When an athlete decides they’d like to get “in shape,” they often default to long, slow steady-state cardiovascular training.
They get the Rocky Balboa mentality and believe that a 10-mile run first thing in the morning is the only answer to improving their aerobic fitness. While doing so may yield initial benefits, over the long haul, it’s rarely a sustainable approach.
Not only is this sort of exercise time-consuming (a 10-mile run at a 9-minute-mile pace takes an hour and a half, for example), but it often leads to overuse injuries and extreme boredom.
We have to find more efficient ways to train, and the most important factor to successful training is upholding the idea of minimal effective dose: What’s the minimum amount of work I can do to still achieve the results I desire?
For athletes or averages Joes looking to get in shape, slow steady-state cardio is rarely the answer.
I’m lucky if get four hours a week of coaching time with my athletes. If I chose to spend the majority of it doing slow aerobic work, I probably wouldn’t have a job for very long.
The majority of sports require individuals to perform repeated high-intensity bouts of agility, speed, power and strength.
Endurance, on the other hand, is not a high priority for most sports, save for long-distance running, swimming, cycling, etc.
That being said, endurance is important for athletes when recovering between high-intensity bouts. If you don’t have a solid aerobic base, you’ll find it much more difficult to sustain high levels of strength, power and speed from one bout to the next.
Therefore, building an adequate aerobic base is still essential for many athletes, save for the rare few where getting winded isn’t a concern during competition, such as shot-putters or Olympic weightlifters.
But if we aren’t going to spend hours logging long miles, how are we supposed to increase our aerobic capacity?
Simply put, this can be done through series of repeated high-intensity short intervals of 15-30 seconds followed by 15-30 seconds of rest. The key is to make sure you’re working above your maximal aerobic speed during those short intervals.
Working up to approximately 120% of one’s own maximal aerobic speed is optimal. What this technique provides is significant time over one’s own aerobic capacity in an intermittent fashion. Imagine that the fastest you can run in 5 minutes without breaking pace is 7 mph, that would be your ceiling. Now, imagine that in 5 minutes you intermittently ran 30 seconds at 9mph followed by 30 seconds at 6 mph, your average pace would be 7.5 mph. This means that you completed more work and worked at a higher average intensity than your 5-minute continuous method. Unfortunately, most individuals go about doing this without understanding how intense or how long they should do their intervals for.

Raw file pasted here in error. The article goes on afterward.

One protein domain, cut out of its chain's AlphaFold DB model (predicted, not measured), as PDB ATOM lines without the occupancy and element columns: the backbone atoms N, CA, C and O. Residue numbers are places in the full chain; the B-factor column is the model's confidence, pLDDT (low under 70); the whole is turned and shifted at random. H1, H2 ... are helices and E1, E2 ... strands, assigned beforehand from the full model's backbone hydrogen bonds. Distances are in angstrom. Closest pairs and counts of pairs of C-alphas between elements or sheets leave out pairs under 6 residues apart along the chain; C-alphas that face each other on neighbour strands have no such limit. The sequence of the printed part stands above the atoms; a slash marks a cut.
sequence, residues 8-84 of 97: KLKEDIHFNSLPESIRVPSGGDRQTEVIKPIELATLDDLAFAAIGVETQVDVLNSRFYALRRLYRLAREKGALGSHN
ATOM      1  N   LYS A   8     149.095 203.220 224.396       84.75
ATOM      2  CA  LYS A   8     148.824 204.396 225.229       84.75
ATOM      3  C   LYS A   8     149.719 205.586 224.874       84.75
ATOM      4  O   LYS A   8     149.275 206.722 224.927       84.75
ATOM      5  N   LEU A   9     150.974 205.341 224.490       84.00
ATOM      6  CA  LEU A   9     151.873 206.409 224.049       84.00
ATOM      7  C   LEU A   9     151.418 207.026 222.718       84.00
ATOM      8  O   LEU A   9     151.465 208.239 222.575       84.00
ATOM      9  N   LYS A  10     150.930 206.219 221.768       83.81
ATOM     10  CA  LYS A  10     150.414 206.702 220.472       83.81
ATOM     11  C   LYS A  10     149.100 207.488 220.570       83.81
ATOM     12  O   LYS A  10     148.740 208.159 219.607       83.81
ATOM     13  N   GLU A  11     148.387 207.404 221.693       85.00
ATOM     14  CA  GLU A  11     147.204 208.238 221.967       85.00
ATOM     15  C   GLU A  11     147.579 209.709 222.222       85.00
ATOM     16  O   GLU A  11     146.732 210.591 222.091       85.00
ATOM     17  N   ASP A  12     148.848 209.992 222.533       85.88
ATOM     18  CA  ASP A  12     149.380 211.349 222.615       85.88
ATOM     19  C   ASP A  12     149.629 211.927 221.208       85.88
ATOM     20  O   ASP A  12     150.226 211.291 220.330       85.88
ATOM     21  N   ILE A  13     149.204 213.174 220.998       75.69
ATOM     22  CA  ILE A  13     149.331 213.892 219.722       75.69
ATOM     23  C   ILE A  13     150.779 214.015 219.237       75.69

I would highly recommend you read Dr. Dan Baker’s work if you are interested in this technique, specifically his article titled “Recent trends in high intensity aerobic training for field sports.” Nonetheless, to implement this method, one must first establish a baseline from which to work.
The simplest method for establishing a maximal aerobic speed is to set a timer for 5 minutes and run as far as you can. This can also be done for biking, rowing, swimming, etc., but for simplicity we will stick with running. From there you will take your distance and divide it by 300 seconds.
So if you ran 1,400 meters/300 seconds, you ran at an average speed of 4.67m/s. To find your interval speed you should program within your workouts, which should be approximately 120% maximal aerobic speed, you would take 4.67 x 1.2 to get 5.6m/s.
As a quick side note, 120% maximal aerobic speed is the optimal speed with which to train because it allows one to spend the greatest relative time above their VO2max while still recovering before the next interval. Intensities of 130% maximal aerobic speed are too much to recover from in a sensible amount of time, and 110% maximal aerobic speed does not provide enough stimulus above the VO2 max. From there, you would structure your workout, with an example as shown below:
- Week 1: 20 reps of 15 seconds running 120% MAS, 15 seconds 70% MAS.
- Week 2: 22 reps of 15 seconds running 120% MAS, 15 seconds 70% MAS
- Week 3: 24 reps of 15 seconds running 120% MAS, 15 seconds 70% MAS
- Week 2: 18 reps of 15 seconds running 120% MAS, 15 seconds 70% MAS.
Aerobic Training Zones. Image from Dan Baker Recent Trends in high intensity aerobic training for sports.
This method is extremely simple yet highly effective. Remember that progressively overloading your conditioning similar to strength training is essential for driving adaption. Additionally, this article is by no means exhaustive and there are many more ways to go about this type of training. Conditioning doesn’t have to be one long death march after another. Think of ways in which it can be more efficient as well as unique to the individual.
Lastly, programming in this fashion will allow one to set goals and really take ownership for their conditioning with an understanding of how they should be performing.
Baker, D. (2011). “Recent trends in high-intensity aerobic training for field sports.” Prof Strength Cond, 22, 3-8.
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